This research presents a new scale, the health regulatory focus scale, which measures an individual's tendency to use promotion or prevention strategies in the pursuit of health goals. We conducted five studies in France to develop the scale which is made up of two subscales for prevention and promotion. We also tested the scale's psychometric properties and demonstrated its two-factor dimensionality, internal and test-retest reliability, and convergent, nomological, predictive and discriminant validity. The health subscales showed good predictive validity in that they correlated with health behaviors better than the general regulatory focus subscales. For instance, health promotion focus predicted dentist visits while general promotion focus did not, and health prevention focus predicted the use of prescription and over-the-counter drugs while general prevention focus did not. Also as expected, general prevention focus predicted avoidance of risky vacation behaviors while health prevention focus did not. The health subscales either did not correlate or correlated weakly with positive and negative affectivity and general risk aversion indicating good discriminant validity. The one-year test-retest reliabilities were adequate for both subscales.
The aim of this study is to explore the effects of gender and salient identity on sustainable consumption. In particular, this research investigates how gender effects on sustainable consumption may be contingent to the identity that is salient to the consumer during the evaluation process (personal vs. social). According to identity‐based motivation theory, the salience of personal identity means that people temporarily think about themselves as individuals, whereas social identity salience means that people see themselves as part of a group. The results from an experimental study indicated that when personal identity was salient, female participants declared higher levels of sustainable consumption compared with male participants. However, when social identity was salient, male participants increased their sustainable consumption intentions to the same level as female participants. Finally, this research discusses the theoretical and managerial implications on identities, gender and sustainable consumption.
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AbstractPurpose -Evaluative processes made in retail environments have been shown to vary between groups, particularly between men and women. The purpose of this paper is to demonstrate that a hedonic or utilitarian store atmosphere leads to different evaluations depending on the consumer's gender orientation. Design/methodology/approach -A pre-test identifies hedonic and utilitarian store atmospheres. A main study uses an experimental design to compare the impact of these atmospheres on overall store quality, price perceptions and willingness to pay for products in these stores in function of the consumers' gender orientation. Findings -The results show that hedonic atmospheres lead to higher quality perception, higher price perception and higher purchase intention among female-oriented consumers. Moreover, female-oriented consumers are willing to pay 32 per cent more for the same product when this product is offered in a hedonic store atmosphere. Retailers should consider carefully how store design affects evaluations among male versus female-oriented consumers.Research limitation/implications -The use of students reduces the generalisability of the results. Future research can test the propositions further. Originality/value -The results suggest that perceptions of store atmospheres are moderated by gender orientation, which is a segmentation variable that may be more relevant in today's gender-blurring retail environments. Furthermore, the results show how value can be perceived from store atmospheres and transferred to products.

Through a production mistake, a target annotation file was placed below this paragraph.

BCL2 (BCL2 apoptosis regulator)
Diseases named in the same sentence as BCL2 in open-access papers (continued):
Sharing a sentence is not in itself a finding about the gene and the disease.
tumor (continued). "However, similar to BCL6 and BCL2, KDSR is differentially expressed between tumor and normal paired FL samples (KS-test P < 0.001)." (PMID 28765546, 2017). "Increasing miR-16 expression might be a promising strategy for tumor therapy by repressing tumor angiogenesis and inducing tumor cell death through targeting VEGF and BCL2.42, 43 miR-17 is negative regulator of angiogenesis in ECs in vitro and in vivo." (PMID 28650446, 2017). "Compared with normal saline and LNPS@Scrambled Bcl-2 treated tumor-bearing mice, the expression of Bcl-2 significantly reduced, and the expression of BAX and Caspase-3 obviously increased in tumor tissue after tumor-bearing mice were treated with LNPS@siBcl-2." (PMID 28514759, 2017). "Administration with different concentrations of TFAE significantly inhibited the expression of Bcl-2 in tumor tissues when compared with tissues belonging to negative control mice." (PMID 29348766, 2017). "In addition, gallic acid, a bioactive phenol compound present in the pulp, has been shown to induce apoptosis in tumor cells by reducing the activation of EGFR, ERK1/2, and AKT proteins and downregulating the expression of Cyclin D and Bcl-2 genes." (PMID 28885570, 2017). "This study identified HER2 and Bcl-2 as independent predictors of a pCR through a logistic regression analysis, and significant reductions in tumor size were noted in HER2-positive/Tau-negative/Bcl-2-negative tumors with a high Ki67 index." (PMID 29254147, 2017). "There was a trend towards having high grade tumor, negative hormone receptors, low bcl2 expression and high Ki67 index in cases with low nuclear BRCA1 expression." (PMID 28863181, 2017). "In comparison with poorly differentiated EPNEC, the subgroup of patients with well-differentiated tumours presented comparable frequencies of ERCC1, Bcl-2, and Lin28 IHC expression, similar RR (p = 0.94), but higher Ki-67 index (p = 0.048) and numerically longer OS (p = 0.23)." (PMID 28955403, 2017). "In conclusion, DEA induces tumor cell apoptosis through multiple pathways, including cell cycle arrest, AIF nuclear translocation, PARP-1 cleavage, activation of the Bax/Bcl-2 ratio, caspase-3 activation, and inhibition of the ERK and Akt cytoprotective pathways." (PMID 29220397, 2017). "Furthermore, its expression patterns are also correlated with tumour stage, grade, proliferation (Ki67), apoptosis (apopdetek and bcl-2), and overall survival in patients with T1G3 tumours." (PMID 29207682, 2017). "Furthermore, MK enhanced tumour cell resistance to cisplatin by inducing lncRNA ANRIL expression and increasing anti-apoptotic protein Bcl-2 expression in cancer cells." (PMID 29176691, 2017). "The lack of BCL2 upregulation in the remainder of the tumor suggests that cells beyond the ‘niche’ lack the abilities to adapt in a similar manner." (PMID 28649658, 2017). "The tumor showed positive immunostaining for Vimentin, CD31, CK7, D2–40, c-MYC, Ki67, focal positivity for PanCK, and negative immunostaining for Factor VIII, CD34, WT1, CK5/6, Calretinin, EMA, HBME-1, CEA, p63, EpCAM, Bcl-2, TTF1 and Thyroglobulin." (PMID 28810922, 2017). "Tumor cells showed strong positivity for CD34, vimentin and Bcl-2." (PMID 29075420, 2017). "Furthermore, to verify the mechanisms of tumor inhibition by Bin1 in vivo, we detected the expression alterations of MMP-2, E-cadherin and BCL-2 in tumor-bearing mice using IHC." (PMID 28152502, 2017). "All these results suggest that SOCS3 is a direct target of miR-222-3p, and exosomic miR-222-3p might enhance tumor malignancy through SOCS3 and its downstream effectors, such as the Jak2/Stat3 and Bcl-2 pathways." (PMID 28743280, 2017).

The present study focuses on the effects of graphic warnings related to excessive gambling. It is based upon a theoretical model derived from both the Protection Motivation Theory (PMT) and the Elaboration Likelihood Model (ELM). We focus on video lottery terminal (VLT), one of the most hazardous format in the gaming industry. Our cohort consisted of 103 actual gamblers who reported previous gambling activity on VLT's on a regular basis. We assess the effectiveness of graphic warnings vs. text-only warnings and the effectiveness of two major arguments (i.e., family vs. financial disruption). A 2 × 2 factorial design was used to test the direct and combined effects of two variables (i.e., warning content and presence vs. absence of a graphic). It was found that the presence of a graphic enhances both cognitive appraisal and fear, and has positive effects on the Depth of Information Processing. In addition, graphic content combined with family disruptions is more effective for changing attitudes and complying with the warning than other combinations of the manipulated variables. It is proposed that ELM and PMT complement each other to explain the effects of warnings. Theoretical and practical implications are discussed.
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